McNeill JN; Lau ES; Zern EK; Nayor M; Malhotra R; Liu EE; Bhat RR; Brooks LC; Farrell R; Sbarbaro JA;
Schoenike MW; Medoff BD; Lewis GD; Ho JE;
Respiratory medicine [Respir Med] 2021 Apr 30; Vol. 183, pp. 106434. Date of Electronic Publication: 2021 Apr 30.
Background: Obesity has multifactorial effects on lung function and exercise capacity. The contributions of obesity-related inflammatory pathways to alterations in lung function remain unclear.
Research Question: To examine the association of obesity-related inflammatory pathways with pulmonary function, exercise capacity, and pulmonary-specific contributors to exercise intolerance.
Method: We examined 695 patients who underwent cardiopulmonary exercise testing (CPET) with invasive hemodynamic monitoring at Massachusetts General Hospital between December 2006-June 2017. We investigated the association of adiponectin, leptin, resistin, IL-6, CRP, and insulin resistance (HOMA-IR) with pulmonary function and exercise parameters using multivariable linear regression.
Results: Obesity-related inflammatory pathways were associated with worse lung function. Specifically, higher CRP, IL-6, and HOMA-IR were associated with lower percent predicted FEV 1 and FVC with a preserved FEV 1 /FVC ratio suggesting a restrictive physiology pattern (P ≤ 0.001 for all). For example, a 1-SD higher natural-logged CRP level was associated with a nearly 5% lower percent predicted FEV 1 and FVC (beta -4.8, s.e. 0.9 for FEV1; beta -4.9, s.e. 0.8 for FVC; P < 0.0001 for both). Obesity-related inflammatory pathways were associated with worse pulmonary vascular distensibility (adiponectin, IL-6, and CRP, P < 0.05 for all), as well as lower pulmonary artery compliance (IL-6 and CRP, P ≤ 0.01 for both).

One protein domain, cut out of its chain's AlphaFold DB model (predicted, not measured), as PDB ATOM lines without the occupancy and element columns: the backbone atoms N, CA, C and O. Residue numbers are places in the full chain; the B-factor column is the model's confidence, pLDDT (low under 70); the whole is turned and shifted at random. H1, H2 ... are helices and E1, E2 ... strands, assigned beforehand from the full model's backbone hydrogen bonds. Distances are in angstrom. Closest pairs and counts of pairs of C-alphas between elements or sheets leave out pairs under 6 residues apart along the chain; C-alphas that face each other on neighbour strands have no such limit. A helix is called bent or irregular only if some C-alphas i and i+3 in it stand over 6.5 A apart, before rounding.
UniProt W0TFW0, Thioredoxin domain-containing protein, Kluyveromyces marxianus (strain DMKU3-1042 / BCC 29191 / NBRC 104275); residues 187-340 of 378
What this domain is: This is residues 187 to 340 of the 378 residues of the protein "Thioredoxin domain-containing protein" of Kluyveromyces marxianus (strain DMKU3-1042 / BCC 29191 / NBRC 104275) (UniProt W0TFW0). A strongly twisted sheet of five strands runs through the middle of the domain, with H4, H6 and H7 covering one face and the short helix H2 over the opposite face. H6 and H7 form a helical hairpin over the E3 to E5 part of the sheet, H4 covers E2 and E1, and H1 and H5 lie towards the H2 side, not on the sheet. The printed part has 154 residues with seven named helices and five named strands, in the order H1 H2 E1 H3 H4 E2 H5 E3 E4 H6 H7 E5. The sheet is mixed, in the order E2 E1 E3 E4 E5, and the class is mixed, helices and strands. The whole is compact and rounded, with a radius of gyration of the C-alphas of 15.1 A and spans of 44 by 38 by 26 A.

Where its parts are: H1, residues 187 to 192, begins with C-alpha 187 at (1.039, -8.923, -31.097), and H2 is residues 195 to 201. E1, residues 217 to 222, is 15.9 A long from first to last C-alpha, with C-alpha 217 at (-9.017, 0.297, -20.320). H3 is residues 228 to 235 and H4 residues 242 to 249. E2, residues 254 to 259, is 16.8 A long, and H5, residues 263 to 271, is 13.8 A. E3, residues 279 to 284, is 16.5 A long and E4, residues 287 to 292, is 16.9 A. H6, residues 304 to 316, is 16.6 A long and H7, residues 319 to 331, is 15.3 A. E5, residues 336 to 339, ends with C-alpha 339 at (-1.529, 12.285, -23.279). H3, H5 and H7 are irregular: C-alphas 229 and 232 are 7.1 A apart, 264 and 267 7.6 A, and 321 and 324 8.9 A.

Interpretation: Our findings highlight the importance of obesity-related inflammatory pathways including inflammation and insulin resistance on pulmonary spirometry and pulmonary vascular function. Specifically, systemic inflammation as ascertained by CRP, IL-6 and insulin resistance are associated with restrictive pulmonary physiology independent of BMI. In addition, inflammatory markers were associated with lower exercise capacity and pulmonary vascular dysfunction.